Research from R&D tax credit specialists, RIFT Research and Development, has highlighted the impact of COVID-19 in just three and a half short months, based on the funding spend to fight the pandemic compared to other diseases; both where the average annual funding is concerned, as well as total funding into these other diseases over the last five years.
According to the World Health Organization, £283,935,237 ($355,034,324 U.S.) has already been donated to help fund the fight against COVID-19, with a further £48,480,196 ($60,641,162 U.S.) pledged, a total of £332,415,423 ($415,799,837 U.S.).
total level of funding; HIV (£4.7 bil, $5.8 bil), Tuberculosis (£2.3 bil, $2.9 bil), P.falciparum or human Malaria (£1.2 bil, $1.5 bil), other multiple strains of Malaria (£885.1 mil, $1.1 mil) and Dengue (£345 mil, $431 mil).
When looking at the average funding of all diseases over the last five years, funding in the fight against COVID-19 climbs even higher up the table.
In the last five years, the average annual funding against HIV and Aids comes in at £936.9 mil ($1.1 bil) while Tuberculosis has seen average annual funding of £471.1 mil ($588.5 mil).
Despite the first reports of COVID-19 from China to the World Health Organization coming on December 31, 2019, just three and a half months ago, the funding received places it third in the table when compared to the average annual funding of other diseases in the last five years.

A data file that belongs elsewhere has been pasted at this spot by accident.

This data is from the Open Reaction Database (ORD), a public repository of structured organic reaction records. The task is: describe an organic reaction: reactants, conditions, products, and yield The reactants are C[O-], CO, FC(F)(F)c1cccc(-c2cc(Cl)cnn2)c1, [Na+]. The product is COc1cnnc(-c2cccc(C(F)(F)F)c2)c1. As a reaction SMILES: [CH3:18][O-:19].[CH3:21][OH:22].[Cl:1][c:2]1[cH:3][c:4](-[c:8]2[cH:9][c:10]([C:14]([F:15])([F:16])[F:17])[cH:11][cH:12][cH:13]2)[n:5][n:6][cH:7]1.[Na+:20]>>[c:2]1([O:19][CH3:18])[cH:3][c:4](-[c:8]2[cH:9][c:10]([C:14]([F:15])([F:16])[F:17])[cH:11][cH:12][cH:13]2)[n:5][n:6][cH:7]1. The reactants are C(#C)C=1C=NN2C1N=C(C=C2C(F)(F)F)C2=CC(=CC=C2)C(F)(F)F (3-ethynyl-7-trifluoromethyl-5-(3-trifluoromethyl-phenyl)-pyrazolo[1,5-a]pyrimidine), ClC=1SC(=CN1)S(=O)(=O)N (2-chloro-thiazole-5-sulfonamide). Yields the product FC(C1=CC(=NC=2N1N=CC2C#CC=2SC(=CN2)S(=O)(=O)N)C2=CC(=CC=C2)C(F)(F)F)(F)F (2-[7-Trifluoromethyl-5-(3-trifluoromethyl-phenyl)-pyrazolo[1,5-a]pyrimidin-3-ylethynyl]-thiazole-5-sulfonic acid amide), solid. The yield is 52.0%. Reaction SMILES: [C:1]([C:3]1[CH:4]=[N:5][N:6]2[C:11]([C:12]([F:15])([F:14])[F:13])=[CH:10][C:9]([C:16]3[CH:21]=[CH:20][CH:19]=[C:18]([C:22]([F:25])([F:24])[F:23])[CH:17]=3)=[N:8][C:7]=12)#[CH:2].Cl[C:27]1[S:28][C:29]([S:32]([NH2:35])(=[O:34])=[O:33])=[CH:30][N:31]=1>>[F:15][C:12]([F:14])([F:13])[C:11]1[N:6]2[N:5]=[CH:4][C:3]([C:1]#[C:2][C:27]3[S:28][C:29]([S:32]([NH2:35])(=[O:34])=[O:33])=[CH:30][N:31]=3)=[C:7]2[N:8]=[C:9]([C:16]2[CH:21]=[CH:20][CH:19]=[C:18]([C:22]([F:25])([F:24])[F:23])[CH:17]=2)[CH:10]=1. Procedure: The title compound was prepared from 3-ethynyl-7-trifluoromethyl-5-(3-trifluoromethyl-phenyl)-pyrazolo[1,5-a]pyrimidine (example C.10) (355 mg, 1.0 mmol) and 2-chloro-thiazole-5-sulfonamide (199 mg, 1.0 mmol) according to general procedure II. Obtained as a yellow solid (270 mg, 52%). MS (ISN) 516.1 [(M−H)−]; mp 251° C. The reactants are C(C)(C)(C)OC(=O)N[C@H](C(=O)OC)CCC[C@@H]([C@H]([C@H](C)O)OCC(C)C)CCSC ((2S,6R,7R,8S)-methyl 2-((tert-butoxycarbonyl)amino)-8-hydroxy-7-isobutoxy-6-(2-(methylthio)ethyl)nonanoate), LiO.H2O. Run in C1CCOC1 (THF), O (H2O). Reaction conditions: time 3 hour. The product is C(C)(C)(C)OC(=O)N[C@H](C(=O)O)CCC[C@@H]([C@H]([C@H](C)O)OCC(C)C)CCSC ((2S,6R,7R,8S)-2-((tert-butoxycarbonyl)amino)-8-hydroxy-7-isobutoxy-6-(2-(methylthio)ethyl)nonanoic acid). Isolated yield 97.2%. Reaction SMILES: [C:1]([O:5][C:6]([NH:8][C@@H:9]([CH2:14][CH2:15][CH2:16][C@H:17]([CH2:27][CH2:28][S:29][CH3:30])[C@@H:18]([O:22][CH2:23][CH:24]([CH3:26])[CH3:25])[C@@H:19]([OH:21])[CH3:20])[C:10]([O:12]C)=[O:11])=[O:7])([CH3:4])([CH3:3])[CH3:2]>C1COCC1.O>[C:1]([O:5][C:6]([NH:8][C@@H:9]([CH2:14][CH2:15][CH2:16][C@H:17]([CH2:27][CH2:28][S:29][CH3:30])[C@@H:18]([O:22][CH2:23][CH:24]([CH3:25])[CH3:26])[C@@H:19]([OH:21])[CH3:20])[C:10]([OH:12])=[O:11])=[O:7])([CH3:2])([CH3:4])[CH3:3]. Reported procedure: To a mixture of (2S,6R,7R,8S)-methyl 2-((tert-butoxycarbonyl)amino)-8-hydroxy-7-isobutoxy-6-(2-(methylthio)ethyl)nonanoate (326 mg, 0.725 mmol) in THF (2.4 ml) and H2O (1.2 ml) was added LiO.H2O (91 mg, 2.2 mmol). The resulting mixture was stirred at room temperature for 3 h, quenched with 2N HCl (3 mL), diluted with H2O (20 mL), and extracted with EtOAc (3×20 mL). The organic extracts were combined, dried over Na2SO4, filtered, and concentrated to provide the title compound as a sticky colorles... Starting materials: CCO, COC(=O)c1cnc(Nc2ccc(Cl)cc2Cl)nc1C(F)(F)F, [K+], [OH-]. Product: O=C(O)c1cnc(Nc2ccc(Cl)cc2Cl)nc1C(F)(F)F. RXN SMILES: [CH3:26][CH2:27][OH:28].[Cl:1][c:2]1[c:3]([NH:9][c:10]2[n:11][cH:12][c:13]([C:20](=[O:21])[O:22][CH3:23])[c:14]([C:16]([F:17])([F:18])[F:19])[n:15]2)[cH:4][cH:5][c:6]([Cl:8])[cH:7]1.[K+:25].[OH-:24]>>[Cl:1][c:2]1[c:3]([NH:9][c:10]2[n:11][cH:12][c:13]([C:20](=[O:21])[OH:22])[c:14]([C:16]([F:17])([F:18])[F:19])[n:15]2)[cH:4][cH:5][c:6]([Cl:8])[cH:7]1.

“Anyone in any doubt over the seriousness of the current pandemic need only look at the sheer level of funding already committed in the fight against it. It is really quite staggering that in just three and a half short months, funding in the fight against COVID-19 has eclipsed total funding in the last five years for all but five other diseases.
The positive to take is the huge collective effort in fighting the spread of the Coronavirus, with some great R&D success stories in particular. We’ve seen car manufacturers help with the construction of ventilators and delivery of other medical supplies, gin distilleries pivoting to produce hand sanitizer, the Royal Mint producing protective medical products, as well as a monumental effort to develop a vaccine as quickly as possible.
Only time will tell if this huge level of funding will be required on a long-term basis, and more importantly, if it will make the required impact,” said Director of RIFT Research and Development, Sarah Collins.